U.S. DEPARTMENT OF THE INTERIORBUREAU OF LAND MANAGEMENT
|Nevada Wild Horses & Burros|
Saddle Horse Training Program
|The line up…about 15 saddle trained horses are offered at each adoption event.|
|One of the many Nevada mustangs gentled at the Correctional Center. Each horse receives 120 days of training, but they are still “green-broke”. They will need daily training and handling when they arrive at their new home.|
|Each adoption event begins with a Grand Entry.|
|There is plenty of time to preview the horses and talk to their trainers before each adoption starts. (Just remember…you may not wear blue clothing, blue jeans, tank tops, or shorts…and you will need to check your driver’s license, keys and cell phone at the gate).|
|Horses are adopted through a competitive oral bid. To qualify to bid, download BLM’s “Adoption Application under Adoption Schedule and Information” at www.blm.gov/wo/st/en/prog/whbprogram.html, complete all the required fields and bring it with you the day of the adoption. Or, fill out the adoption application the morning of the event. Once your adoption application is reviewed and approved, you will be issued a bidder card and be eligible to bid.|
Q - When I take my adopted horse home, what should I expect?
A – Here is some “sage” advice from Hank Curry, Trainer.
These horses are green-broke. They are for the most part very gentle. But they may overreact to new objects and appear spooky until they decide it will not harm them. (A spooky object could be anything they haven’t seen before. It may not be scary to you, but could be very scary to them. For example, they have seen a wheel barrow, but not a bicycle. They have seen men on foot but not a man carrying a backpack. They have little contact with women and are sensitive to perfumes or hairspray. Their sense of smell is sensitive and so is their hearing).
If you haven’t ridden your horse for about a week, double check yourself, your horse and your equipment before you go for a ride. The following steps are important:
1. Catch your horse. When you want to catch your horse, indicate to the animal that you want to catch him. Don’t hide the halter or try to sneak around. Take your time, petting establishes confidence, and the horse should willingly accept the halter.
2. Basic ground work and drills. With the halter on your horse, ask him to lead, back up, yield his shoulders, and yield his hip. Repeat these drills until the horse is respectful and responsive. The horse will usually drop his head, blink, chew or possibly all three. At this point, you are taking command. Be sure to pet the horse when he gives a good response.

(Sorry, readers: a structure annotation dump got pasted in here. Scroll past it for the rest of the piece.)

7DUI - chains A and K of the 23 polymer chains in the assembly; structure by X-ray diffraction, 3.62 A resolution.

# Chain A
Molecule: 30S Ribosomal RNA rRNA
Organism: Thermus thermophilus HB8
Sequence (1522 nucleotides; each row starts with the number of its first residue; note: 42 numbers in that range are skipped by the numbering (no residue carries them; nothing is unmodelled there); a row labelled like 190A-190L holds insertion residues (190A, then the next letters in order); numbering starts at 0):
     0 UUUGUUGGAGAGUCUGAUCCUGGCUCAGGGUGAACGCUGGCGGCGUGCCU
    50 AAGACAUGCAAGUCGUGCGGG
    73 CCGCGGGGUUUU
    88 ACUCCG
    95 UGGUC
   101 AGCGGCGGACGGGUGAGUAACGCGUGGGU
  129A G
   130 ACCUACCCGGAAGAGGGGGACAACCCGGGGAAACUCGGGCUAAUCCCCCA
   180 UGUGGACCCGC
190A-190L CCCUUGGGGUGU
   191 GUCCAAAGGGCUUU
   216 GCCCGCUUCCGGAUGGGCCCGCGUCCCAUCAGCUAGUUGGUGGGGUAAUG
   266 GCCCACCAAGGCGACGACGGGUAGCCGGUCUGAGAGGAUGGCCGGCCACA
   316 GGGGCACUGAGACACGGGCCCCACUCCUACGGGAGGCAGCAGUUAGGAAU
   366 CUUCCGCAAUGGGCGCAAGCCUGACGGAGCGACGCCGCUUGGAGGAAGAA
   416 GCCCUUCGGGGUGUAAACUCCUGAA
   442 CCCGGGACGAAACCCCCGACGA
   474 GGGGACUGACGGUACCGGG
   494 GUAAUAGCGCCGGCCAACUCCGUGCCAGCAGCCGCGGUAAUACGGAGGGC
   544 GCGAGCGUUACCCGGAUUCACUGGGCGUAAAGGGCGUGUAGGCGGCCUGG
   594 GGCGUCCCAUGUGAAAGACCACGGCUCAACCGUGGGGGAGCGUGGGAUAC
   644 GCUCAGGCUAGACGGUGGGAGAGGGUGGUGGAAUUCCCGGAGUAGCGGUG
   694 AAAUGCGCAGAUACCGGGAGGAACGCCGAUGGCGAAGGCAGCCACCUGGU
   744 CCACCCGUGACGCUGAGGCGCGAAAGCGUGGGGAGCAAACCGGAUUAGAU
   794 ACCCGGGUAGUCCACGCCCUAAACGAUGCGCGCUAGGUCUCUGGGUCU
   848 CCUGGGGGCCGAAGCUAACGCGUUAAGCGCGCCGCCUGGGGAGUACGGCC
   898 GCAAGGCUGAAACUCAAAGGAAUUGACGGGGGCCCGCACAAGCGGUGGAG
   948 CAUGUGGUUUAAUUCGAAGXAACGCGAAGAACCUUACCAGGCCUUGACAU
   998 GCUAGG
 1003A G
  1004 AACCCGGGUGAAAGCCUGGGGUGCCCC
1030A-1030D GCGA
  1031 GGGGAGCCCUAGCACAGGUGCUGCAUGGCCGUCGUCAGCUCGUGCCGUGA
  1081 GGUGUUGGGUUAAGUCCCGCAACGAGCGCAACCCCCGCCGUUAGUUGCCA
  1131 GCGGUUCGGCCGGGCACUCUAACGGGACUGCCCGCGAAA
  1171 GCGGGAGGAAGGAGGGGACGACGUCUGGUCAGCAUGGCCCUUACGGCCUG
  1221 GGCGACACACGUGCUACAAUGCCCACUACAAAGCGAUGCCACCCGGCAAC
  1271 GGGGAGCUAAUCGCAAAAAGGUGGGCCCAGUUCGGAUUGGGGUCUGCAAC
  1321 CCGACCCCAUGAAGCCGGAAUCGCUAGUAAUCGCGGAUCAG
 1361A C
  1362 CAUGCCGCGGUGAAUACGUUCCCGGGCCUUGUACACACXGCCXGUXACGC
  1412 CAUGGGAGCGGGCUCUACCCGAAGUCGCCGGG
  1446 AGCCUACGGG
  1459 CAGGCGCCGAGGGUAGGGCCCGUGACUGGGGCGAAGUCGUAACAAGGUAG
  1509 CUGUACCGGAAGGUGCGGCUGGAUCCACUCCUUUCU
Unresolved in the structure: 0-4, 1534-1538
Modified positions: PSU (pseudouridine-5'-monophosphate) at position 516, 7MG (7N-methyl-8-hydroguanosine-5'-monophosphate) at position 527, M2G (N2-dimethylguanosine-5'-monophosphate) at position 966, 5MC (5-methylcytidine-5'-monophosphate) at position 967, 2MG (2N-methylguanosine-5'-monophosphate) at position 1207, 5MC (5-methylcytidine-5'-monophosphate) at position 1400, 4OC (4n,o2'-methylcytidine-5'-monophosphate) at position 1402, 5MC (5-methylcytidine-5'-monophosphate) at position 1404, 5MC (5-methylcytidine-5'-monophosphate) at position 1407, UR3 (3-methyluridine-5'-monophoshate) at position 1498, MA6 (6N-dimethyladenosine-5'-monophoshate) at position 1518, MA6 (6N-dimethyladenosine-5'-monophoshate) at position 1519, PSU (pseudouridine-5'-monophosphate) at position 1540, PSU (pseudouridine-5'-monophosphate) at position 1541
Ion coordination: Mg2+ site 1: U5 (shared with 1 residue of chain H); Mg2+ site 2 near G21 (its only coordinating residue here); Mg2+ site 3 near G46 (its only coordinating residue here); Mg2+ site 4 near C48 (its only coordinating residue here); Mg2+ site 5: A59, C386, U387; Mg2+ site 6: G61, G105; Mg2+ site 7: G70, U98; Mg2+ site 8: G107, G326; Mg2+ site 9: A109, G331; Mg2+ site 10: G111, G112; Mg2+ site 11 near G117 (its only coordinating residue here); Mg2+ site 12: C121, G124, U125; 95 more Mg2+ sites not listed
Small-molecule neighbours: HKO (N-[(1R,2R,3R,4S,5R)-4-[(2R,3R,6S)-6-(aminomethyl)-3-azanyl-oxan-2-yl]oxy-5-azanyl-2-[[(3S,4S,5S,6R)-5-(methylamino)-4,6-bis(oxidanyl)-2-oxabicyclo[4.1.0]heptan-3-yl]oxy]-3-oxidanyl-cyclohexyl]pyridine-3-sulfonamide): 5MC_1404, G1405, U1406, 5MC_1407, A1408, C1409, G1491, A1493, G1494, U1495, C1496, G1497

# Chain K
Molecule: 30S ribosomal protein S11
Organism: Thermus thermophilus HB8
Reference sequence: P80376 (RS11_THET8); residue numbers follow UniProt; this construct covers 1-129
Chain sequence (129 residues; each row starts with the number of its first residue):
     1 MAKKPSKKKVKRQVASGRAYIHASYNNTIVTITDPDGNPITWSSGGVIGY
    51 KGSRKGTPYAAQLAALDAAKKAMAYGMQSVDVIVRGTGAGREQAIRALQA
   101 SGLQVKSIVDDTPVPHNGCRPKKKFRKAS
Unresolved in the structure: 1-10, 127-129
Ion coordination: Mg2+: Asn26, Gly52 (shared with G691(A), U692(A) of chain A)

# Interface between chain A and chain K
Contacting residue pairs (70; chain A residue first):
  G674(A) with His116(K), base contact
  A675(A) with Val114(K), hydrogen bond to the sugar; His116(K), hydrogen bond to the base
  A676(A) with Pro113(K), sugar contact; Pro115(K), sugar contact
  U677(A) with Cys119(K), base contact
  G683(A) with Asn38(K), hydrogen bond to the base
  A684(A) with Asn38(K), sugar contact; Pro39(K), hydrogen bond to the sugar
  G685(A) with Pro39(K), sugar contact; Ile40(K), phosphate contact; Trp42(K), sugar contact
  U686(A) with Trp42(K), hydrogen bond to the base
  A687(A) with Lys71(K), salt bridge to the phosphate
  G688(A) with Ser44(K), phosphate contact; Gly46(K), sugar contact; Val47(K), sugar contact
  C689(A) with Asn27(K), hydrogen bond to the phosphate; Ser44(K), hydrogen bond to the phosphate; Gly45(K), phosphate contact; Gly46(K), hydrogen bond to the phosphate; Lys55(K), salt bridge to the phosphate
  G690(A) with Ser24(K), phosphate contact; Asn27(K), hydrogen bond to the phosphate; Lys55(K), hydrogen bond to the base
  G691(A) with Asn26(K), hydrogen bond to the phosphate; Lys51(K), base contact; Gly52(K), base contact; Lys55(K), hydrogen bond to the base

3. Lunging. Lunging your horse is a good exercise and a means of showing the horse you have control. Put him through his gaits: walk, trot, canter and stop, back up. Reverse directions. When the horse gets to be responsive, he is starting the warming-up process. Now would be a good time to groom him and saddle-up.
4. Warm Up. Lunge the horse both ways, stop, back up. Reverse directions and repeat stop, back up. Now put a snaffle bit on your horse and repeat these lunging exercises. Now tighten the cinch on your saddle and repeat. If the horse responds well to “whoa”, reverses and backs easily, he is probably ready to ride.
5. Warm Up Area. Use a good solid corral. If a round pen is not available, you may use a square pen but a somewhat restricted area will help you control the horse. When the horse is respectful and responds well…Enjoy Your Ride!
Q – When and where will information about upcoming adoptions be posted?
A – Interested adopters can find a catalog posted on the BLM Nevada web site (www.blm.gov/nv) about one month prior to the adoption event. The catalog includes a description and photograph of each animal.
Q – When are adoptions held?
A – Adoptions are generally held on the second Saturday in October and February, and the last Saturday in May or the first Saturday of June. A special saddle trained horse adoption is also normally held the third Saturday in August in association with the Western States WH&B Show at the Livestock Events Center in Reno.
Q – Why can’t I where blue jeans to the Correctional Center?
A – This is a security issue and for the public’s personal safety. Prison inmates wear blue jeans that allow security guards to readily distinguish between inmates and the public.
Q – Can I bring my children to adoption events at the Correctional Center?
A – Yes. However, children may not wear blue clothing either. Additionally, parents are responsible for assuring their children remain with them at all times.
Q – Can we preview the horses available for adoption before the sale date?
A – No. Since this a prison facility horses cannot be viewed until 9:00 a.m. the morning of the adoption.
Q – How do I pre-qualify to bid on a horse?
A – You can pre-qualify in two ways: (1) print a copy of BLM’s adoption application, fill it out completely, and bring a copy of your completed application with you the day of the adoption; (2) fill out an adoption application the day of the adoption. Once your application has been reviewed and approved, you will be issued a bidder card and will be eligible to bid.